Writer uses conventional HTTP response codes to indicate the success or failure of an API request. In general:

  • Codes in the 2xx range indicate success.
  • Codes in the 4xx range indicate an error that failed given the information provided (e.g., a required parameter was omitted, etc).
  • Codes in the 5xx range indicate an error with Writer's servers.
  • Some 4xx errors that could be handled programmatically include an error code that briefly explains the error reported.
  • Our native timeout response occurs after 5 minutes. If a timeout occurs with a 500 error status code along with details in the response. When you encounter a timeout, it is either because there was too much data in the original call or there was a network issue.

Here are some common error codes that can occur:

Code Overview
400 Bad Request The request is invalid or cannot be served. This may occur when the request contains incorrect or invalid parameters or data.
401 Unauthorized The request requires user authentication. This may occur when the API requires a valid API key or user token to access the requested data.
403 Forbidden The server understands the request, but it refuses to authorize it. This may occur when the API requires certain permissions to access the requested data, and the request does not have the necessary permissions.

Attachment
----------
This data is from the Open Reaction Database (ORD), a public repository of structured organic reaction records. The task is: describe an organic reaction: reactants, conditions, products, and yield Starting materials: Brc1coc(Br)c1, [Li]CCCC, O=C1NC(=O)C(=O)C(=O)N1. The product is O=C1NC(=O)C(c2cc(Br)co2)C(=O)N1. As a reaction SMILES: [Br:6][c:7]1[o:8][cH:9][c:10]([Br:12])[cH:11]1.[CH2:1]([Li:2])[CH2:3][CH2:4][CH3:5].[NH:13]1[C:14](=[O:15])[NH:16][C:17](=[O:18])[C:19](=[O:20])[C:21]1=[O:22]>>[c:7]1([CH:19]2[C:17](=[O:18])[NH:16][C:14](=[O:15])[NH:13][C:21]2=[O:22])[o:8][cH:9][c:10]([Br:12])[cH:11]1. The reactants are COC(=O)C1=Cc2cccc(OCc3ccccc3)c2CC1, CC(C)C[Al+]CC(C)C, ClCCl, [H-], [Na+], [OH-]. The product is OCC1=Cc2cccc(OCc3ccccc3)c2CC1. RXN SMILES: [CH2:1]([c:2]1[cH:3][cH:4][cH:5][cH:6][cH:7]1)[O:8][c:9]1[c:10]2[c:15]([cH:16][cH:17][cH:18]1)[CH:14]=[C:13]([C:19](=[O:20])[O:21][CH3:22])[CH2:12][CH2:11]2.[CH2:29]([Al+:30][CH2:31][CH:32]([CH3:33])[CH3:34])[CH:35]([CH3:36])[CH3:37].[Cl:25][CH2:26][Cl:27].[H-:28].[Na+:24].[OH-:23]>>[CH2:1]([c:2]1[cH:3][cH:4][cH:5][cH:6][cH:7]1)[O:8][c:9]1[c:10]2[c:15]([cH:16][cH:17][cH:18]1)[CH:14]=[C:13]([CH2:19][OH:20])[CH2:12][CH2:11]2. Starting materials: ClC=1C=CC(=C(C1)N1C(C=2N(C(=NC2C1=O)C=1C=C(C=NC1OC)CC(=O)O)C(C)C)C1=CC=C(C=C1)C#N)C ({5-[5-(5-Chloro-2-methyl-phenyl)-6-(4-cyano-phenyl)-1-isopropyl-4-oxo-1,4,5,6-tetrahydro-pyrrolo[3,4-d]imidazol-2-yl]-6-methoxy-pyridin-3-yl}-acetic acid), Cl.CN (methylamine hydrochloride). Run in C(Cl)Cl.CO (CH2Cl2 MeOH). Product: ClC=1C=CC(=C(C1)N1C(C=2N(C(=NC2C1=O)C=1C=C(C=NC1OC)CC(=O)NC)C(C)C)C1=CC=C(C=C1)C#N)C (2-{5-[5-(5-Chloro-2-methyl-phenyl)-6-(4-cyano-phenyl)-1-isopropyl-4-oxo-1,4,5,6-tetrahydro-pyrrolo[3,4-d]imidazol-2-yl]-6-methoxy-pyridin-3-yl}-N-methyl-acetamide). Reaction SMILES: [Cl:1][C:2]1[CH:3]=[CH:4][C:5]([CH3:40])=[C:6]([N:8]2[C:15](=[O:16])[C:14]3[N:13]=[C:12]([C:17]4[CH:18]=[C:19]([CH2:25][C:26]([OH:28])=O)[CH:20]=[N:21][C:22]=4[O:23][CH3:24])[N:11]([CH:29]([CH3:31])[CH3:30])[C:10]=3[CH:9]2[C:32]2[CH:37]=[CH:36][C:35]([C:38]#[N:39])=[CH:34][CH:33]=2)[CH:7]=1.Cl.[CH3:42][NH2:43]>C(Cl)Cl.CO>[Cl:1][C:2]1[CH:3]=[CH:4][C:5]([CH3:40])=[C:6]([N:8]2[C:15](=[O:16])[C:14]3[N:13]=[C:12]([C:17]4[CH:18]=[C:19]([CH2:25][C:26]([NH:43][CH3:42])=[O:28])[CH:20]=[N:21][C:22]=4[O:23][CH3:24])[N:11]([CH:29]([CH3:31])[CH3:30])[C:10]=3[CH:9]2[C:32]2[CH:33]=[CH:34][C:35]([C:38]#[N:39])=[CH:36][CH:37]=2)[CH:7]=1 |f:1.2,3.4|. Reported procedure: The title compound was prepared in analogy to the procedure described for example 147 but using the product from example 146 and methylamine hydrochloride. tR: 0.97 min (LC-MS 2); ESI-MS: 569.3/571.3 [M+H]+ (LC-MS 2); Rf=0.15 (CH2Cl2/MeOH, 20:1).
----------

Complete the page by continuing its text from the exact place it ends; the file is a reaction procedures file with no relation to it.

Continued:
404 Not Found The requested resource could not be found. This may occur when the API does not have the requested data or when the requested URL is incorrect.
429 Too Many Requests The user has sent too many requests in a given amount of time. This may occur when an API has rate limiting in place to prevent excessive usage.
500 Internal Server Error An unexpected condition was encountered by the server. This may occur when the API has a bug or is experiencing a server-side error.
503 Service Unavailable The server is currently unable to handle the request. This may occur when the API is undergoing maintenance or is temporarily unavailable.

These are just a few of the many error codes that can occur when making API requests. Understanding the meaning of these codes can help you diagnose and resolve issues when working with APIs.